Darren Olsen walks through the recently improved parking area at the trail head at Nuck Woodward Canyon. Day use is being allowed in the burn area.
Forest Service opens parking areas in Huntington Canyon
The Manti-La Sal National Forest is opening two additional areas in Huntington Canyon for day-use parking. Nuck Woodward Trailhead and the mouth of Engineer Canyon will be opened to give people access to open trails in the burned area. The parking areas at Stuart Guard Station and McElprang Canyon will remain open.
Day-use means one-half hour before sunrise until one-half hour after sunset.
The agency warns that parking outside the signed, designated areas is illegal and could be dangerous. "Visitors to the burned area must obey all signs and closures, should stay out of drainage bottoms and locate camps away from burned trees and potential flood areas," warned Darren Olsen, Ferron-Price District Ranger.
Most trails in the burned area are open. However, certain trails have been severely damaged, present a danger to the public, and remain closed. They are:
Bob Wright (FS Trail 378), Huntington Pipeline (FS Trail 958) Old Folks Flat to Stuart Guard Station (FS Trail 395) Pole Canyon (FS Trail 073) Second Water Canyon (FS Trail 407) The last 0.25 mile of Castle Valley Ridge (FS Trail 068), east of Nuck Woodward Road. The Left Fork of Huntington National Recreation Trail (FS Trail 130) and the Corner Canyon Trail (FS Trail 400) will be open to foot travel only.
In the interest of public safety, all overnight camping in Huntington Canyon along Utah Highway 31 in the burn area will remain closed.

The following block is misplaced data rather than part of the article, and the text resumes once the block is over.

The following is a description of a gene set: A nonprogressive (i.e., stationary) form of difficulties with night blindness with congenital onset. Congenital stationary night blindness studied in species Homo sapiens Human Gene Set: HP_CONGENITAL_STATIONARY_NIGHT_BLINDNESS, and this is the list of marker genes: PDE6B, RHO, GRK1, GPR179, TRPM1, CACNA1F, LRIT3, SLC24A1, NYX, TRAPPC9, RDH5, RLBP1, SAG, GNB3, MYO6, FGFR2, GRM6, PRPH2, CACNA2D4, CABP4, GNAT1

People venturing into the burned area should check weather forecasts, assess the current weather on the forest and let someone know where they are going. The burned area is subject to flash flooding and debris flows, unstable and falling dead trees, loose rocks and logs, and burned out stump holes.
All motorized travel is restricted to official routes as shown on the 2013 Motor Vehicle Use Map for the Ferron-Price and Sanpete Districts. The maps are free and can be obtained at Forest Service offices in Ferron, Price and Ephraim. They can be viewed online at http://1.usa.gov/14EsD8N.
A new visitor use map for the Ferron-Price and Sanpete District has been released and can be purchased at Forest Service offices.
The Manti-La Sal National Forest manages watersheds for people living in eight southeastern Utah counties and two western Colorado counties; it cares for 1.4 million acres of wildlife habitat, fisheries in 1,600 miles of perennial streams and 8,100 acres of lakes and reservoirs; it maintains 2,940 miles of road, 430 miles of trails, provides 550 developed campsites and is the source of 85 percent of the coal mined in Utah.